And then we met Jared. From reading the other posts of my classmates, I know I’m not the only one who felt drawn into his charismatic responses to questions and his infectious enthusiasm. Within minutes of first hearing him speak about his filmmaking history and process, I wanted to see every film he’d ever made and ever film he would ever make. Forgetting the slow lulls in Janey Makes a Play that I had noted the night before, I found myself retrospectively enchanted with all of Jared’s films. I wanted to watch them again, I wanted to tell other people about them, and I wanted everyone to know how great this person and his artwork appeared to me. Suddenly, I felt a certain type of love for these pieces of work and their creator.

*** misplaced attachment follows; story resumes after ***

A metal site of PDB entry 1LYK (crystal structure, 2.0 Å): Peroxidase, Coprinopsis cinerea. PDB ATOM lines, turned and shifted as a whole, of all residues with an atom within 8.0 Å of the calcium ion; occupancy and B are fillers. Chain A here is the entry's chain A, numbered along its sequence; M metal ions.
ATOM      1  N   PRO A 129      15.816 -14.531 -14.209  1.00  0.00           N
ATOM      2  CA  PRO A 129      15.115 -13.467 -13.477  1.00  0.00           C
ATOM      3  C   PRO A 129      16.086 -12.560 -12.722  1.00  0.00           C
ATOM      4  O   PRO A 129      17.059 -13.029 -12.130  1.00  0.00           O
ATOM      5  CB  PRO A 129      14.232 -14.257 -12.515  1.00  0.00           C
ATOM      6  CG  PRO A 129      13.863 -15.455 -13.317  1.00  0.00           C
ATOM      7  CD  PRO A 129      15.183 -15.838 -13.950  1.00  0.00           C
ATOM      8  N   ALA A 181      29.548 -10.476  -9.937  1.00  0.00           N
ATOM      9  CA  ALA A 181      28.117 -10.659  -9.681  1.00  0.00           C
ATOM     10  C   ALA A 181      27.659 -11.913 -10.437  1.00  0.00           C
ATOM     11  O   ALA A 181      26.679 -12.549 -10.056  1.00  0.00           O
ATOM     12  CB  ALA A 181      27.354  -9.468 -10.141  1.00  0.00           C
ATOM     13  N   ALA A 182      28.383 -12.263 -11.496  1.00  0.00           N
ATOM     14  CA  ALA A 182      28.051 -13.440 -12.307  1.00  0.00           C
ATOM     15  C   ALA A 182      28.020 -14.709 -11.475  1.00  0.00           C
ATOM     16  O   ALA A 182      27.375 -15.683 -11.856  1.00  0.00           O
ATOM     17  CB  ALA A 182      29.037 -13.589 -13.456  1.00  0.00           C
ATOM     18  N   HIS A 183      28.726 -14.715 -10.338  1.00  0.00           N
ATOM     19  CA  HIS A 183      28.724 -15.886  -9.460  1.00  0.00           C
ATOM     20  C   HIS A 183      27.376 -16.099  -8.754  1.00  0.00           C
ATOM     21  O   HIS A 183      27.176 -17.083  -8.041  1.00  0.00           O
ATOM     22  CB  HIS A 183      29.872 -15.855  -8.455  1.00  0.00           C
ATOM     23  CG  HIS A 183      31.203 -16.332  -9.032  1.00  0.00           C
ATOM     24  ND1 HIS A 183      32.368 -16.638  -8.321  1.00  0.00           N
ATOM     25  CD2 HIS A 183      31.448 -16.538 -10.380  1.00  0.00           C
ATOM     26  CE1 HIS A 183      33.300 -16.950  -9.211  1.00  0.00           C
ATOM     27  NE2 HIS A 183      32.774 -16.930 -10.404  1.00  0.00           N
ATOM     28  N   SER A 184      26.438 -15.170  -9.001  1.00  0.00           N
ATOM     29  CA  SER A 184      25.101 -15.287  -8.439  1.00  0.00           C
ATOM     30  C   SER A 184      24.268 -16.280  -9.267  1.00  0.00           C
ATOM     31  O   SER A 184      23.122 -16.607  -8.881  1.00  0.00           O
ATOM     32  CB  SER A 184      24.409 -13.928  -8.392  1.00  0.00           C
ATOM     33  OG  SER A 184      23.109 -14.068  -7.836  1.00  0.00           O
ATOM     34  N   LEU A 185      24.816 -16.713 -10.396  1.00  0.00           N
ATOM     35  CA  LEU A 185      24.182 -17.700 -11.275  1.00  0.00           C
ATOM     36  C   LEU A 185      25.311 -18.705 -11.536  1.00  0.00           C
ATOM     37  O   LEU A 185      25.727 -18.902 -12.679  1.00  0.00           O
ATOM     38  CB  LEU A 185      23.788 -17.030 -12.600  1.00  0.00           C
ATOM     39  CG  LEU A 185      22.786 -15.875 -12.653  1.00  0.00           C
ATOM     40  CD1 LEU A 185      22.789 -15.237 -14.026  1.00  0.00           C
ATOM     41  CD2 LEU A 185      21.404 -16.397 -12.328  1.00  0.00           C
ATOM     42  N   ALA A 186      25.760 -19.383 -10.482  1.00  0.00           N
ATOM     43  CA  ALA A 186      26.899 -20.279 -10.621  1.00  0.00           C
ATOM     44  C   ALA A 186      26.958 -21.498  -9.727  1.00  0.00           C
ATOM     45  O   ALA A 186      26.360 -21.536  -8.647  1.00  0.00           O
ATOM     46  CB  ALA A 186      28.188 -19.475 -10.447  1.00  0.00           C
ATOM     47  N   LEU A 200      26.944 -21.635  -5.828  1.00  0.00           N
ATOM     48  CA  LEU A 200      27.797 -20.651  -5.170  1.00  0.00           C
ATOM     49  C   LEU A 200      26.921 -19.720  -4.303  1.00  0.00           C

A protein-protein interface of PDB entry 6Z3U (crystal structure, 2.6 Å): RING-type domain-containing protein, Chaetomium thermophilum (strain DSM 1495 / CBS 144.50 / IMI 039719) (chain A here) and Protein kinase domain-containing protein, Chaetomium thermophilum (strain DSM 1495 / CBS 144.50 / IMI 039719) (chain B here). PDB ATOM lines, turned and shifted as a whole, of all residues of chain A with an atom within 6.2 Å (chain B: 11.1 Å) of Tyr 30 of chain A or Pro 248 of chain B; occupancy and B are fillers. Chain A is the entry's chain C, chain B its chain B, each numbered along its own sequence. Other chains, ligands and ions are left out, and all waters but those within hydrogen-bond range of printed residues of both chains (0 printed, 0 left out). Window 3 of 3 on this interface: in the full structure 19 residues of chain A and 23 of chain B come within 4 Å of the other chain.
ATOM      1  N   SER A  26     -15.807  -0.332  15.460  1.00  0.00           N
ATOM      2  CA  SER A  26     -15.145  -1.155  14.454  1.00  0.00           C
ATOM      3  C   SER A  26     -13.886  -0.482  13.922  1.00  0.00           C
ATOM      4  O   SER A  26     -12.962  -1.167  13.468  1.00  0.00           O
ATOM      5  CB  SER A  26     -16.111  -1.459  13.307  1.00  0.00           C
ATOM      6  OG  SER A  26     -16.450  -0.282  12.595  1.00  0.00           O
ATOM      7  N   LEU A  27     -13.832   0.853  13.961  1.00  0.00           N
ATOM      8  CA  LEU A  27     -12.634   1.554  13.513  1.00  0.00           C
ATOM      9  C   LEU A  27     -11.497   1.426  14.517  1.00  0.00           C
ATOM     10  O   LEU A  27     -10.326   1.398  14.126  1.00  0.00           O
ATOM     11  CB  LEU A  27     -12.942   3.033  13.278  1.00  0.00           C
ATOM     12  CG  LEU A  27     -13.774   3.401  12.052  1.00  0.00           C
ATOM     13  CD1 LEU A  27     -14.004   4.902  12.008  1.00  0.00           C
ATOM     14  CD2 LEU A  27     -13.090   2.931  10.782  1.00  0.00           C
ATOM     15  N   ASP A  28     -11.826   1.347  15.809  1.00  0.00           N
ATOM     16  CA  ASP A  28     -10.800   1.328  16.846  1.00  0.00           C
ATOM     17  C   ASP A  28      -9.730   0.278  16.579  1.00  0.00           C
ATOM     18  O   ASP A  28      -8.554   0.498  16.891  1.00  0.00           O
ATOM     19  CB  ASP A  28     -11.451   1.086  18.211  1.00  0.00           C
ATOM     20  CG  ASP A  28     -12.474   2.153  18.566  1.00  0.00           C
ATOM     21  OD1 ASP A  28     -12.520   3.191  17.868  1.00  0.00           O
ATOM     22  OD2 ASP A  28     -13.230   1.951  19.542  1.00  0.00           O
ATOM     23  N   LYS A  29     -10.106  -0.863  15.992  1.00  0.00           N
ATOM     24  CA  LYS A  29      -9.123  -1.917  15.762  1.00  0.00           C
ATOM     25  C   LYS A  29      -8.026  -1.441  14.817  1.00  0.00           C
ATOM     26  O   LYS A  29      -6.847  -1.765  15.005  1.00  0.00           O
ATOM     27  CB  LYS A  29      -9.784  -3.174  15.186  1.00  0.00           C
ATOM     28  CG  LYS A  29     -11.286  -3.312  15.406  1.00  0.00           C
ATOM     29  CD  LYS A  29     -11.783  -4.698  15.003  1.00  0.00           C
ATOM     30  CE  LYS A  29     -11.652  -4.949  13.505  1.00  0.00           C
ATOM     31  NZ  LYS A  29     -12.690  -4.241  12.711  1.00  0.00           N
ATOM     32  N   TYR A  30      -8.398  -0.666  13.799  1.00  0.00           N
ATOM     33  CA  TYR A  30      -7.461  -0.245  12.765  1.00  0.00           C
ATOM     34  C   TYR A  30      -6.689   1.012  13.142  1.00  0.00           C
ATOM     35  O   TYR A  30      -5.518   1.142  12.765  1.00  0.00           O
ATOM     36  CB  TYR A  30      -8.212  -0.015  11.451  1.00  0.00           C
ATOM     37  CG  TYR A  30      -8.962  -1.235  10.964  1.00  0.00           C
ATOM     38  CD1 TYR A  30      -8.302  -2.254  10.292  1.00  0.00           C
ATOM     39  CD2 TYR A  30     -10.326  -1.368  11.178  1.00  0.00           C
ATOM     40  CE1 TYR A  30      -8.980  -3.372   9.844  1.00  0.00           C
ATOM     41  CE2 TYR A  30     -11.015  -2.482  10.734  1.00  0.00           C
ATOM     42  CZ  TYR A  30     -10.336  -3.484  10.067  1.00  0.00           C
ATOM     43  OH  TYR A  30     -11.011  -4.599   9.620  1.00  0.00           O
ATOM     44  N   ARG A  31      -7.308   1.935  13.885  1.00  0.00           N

While I reacted with cynicism towards other guests we have brought into the class, I found for the first time that meeting Jared made me like his films more. That his approach, one he described as centered on a goal of “having [viewers] fall in love with [the subjects of his films],” made me feel more accepting of the films we had watched and less critical of their agendas. Jared’s films suddenly seemed an extension of himself, someone I found compassionate and charming, making his camera’s gaze seem comparably kind. Knowing and liking Jared made me feel like I knew and liked his film. Like I really, truly loved his films that night before I had felt somewhat ambivalently about.